Mini Reviews, Part 1: Ayn Rand, A.A. Milne and Kate Chopin

Instead of worry about writing giant reviews of every book I’ve read during my three-month lull, I’ve decided to bring you mini reviews of everything we’ve missed. Going forward, retaining mini reviews as a regular feature might be something to consider; it might help relieve some of the pressure on my end to report on every book I read, especially considering my already crazy workload and little free time. Plus, I need to shake up how I review books. Sometimes the long, free form essay-form gets old, and it’s not exactly reader friendly. I want to experiment with how I write, and I think this is a good first step.

As part of that effort, I’m also introducing grades into my reviews. I think it makes it easier for readers to see how I felt about the book quickly. Plus, it might force me to decide how I felt without all the wishy-washy yammering.

Without further ado, here’s the first batch of reviews. Enjoy:

Atlas Shrugged by Ayn Rand

I had a lot to say about Atlas Shrugged when I was reading it. Unfortunately, when I started reading it was still 2010, so now I’ve forgotten many of those “deep,” “important” thoughts. That being said, I enjoyed reading the story of Dagny Taggart and even found Ayn Rand’s special brand of Objectivism strangely fascinating. That’s not saying I was totally taken in; no, it’s clear Rand uses extremes to her advantage. She’s not exactly depicting the real world, which is important to remember when deciding whether to adopt Rand’s radical philosophy. In the end, besides John Galt’s 50-page manifesto, the story was compelling, the writing excellent, and I even felt myself cheering for the self-centered, capitalistic Dagny. Plus, now I can say I’ve finished another brick of a book—another check off the life list!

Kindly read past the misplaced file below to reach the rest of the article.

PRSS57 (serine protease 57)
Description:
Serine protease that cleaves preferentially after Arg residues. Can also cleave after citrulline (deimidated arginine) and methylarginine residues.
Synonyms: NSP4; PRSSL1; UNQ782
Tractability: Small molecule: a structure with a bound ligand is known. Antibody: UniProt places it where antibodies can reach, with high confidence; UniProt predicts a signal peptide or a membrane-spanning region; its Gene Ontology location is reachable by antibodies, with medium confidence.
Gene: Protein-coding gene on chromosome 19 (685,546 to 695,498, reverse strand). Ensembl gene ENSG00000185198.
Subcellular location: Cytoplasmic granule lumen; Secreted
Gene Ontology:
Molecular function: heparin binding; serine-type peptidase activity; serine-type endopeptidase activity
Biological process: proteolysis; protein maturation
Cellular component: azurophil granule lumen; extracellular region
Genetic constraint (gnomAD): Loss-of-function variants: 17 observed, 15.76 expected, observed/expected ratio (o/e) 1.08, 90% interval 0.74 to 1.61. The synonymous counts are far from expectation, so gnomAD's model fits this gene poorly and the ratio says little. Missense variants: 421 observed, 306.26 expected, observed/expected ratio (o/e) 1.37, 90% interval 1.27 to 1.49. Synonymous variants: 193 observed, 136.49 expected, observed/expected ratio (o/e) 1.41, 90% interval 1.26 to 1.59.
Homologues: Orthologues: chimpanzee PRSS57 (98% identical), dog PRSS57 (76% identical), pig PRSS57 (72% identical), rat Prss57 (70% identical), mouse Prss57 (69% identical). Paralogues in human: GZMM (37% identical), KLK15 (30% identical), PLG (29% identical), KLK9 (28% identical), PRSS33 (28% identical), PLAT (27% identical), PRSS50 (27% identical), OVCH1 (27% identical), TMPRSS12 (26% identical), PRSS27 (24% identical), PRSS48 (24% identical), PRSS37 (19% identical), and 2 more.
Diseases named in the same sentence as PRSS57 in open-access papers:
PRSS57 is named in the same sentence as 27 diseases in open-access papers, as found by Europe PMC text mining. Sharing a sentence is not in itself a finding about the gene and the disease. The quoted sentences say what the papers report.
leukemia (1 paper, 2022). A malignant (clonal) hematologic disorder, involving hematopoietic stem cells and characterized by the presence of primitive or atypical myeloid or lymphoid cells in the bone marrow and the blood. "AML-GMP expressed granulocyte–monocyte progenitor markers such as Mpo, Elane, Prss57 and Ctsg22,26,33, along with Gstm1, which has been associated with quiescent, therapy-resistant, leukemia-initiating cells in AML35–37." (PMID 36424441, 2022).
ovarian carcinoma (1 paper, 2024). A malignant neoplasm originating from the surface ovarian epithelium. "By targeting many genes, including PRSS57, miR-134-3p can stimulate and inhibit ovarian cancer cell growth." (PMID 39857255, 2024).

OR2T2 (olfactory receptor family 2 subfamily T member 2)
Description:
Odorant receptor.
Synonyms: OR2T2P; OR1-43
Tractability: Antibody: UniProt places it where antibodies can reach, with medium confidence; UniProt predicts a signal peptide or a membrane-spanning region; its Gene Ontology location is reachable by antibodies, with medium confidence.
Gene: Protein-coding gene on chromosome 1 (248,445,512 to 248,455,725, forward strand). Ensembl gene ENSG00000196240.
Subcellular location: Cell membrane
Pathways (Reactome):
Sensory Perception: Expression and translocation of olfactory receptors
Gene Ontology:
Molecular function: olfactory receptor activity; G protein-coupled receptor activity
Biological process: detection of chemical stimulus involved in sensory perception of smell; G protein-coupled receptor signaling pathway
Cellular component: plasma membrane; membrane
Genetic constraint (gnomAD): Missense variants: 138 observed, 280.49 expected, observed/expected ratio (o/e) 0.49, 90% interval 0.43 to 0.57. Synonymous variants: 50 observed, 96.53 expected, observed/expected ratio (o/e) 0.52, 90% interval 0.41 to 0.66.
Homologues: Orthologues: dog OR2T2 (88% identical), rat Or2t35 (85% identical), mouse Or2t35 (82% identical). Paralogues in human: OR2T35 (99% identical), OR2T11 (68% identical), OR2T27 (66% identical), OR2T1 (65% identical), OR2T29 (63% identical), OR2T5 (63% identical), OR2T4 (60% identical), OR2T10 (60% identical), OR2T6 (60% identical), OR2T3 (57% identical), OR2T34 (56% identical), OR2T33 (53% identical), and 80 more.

• Genre: Fiction
  • Year: 1957
  • Project: Big Books
  • Lists: None
  • Grade: B+

Winnie-the-Pooh by A.A. Milne

I rewarded myself for reading 800+ pages of Ayn Rand with Winnie-the-Pooh. Yes, I read classic children’s books—what about it? I don’t believe I’ve ever done much beyond watch a few Winnie-the-Pooh movies as a kid, so I wasn’t familiar with many of the traditional stories by A.A. Milne. They were cute, if not a little disturbing. I mean, seriously: in “In Which We Are Introduced to Winnie-the-Pooh and Some Bees,” Pooh is hanging from a balloon and Christopher Robin shoots at him with a gun; when Pooh gets stuck in Rabbit’s hole, they decide to starve him until he’s skinny enough to wiggle out; they attach Eeyore’s tail with a nail and hammer. Definitely not Dora the Explorer. Still, Winnie the Pooh is on all the lists of literary classics, so it was worth it for that reason alone.

  • Genre: Children’s Literature
  • Year: 1926
  • Project: None
  • Lists: Newsweek’s Top 100 Books,
  • Grade: B

The Awakening by Kate Chopin

The Awakening is one of my favorite books of all time, and re-reading it just solidified this belief even more. It’s an easy read—I’m surprised every time by how quickly it goes—but I simply love it. A beautiful writer, Kate Chopin tells an eloquent story of a woman awakened to her own individuality, sexual desires and sense of self. Certainly no feminist tract, but I feel it touches on everything I believe in as a woman.

  • Genre: Fiction, novella
  • Year: 1899
  • Project: Favorites Project
  • Lists: None
  • Grade: A+

One thought on “Mini Reviews, Part 1: Ayn Rand, A.A. Milne and Kate Chopin

  1. Pingback: Idiots doing idiot things, because they’re idiots « Paperback Fool

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